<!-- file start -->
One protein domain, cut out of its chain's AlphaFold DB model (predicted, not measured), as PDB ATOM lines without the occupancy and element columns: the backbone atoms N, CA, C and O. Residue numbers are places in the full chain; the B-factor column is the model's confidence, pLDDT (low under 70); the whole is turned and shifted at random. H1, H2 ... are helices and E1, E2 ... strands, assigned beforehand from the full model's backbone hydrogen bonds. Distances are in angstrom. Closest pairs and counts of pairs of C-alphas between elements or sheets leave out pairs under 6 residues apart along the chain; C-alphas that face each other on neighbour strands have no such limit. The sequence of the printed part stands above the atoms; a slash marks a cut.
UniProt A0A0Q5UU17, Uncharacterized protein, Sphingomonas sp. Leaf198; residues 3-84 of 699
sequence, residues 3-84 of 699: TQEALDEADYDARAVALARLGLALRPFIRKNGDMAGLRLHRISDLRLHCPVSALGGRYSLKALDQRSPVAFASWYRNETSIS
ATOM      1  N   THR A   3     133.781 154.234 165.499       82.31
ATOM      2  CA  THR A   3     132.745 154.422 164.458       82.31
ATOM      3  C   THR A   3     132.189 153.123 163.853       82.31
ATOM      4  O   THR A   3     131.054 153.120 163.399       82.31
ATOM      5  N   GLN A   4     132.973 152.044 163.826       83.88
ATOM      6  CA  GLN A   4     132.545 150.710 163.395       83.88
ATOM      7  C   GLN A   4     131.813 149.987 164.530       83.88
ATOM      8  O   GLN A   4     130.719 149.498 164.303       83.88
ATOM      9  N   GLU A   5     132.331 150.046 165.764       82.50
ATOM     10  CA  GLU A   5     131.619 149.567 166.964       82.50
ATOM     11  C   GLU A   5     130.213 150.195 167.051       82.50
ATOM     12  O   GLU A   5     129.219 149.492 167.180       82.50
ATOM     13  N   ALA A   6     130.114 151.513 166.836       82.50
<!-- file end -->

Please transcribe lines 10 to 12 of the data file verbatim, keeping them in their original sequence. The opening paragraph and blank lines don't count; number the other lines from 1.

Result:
ATOM      8  O   GLN A   4     130.719 149.498 164.303       83.88
ATOM      9  N   GLU A   5     132.331 150.046 165.764       82.50
ATOM     10  CA  GLU A   5     131.619 149.567 166.964       82.50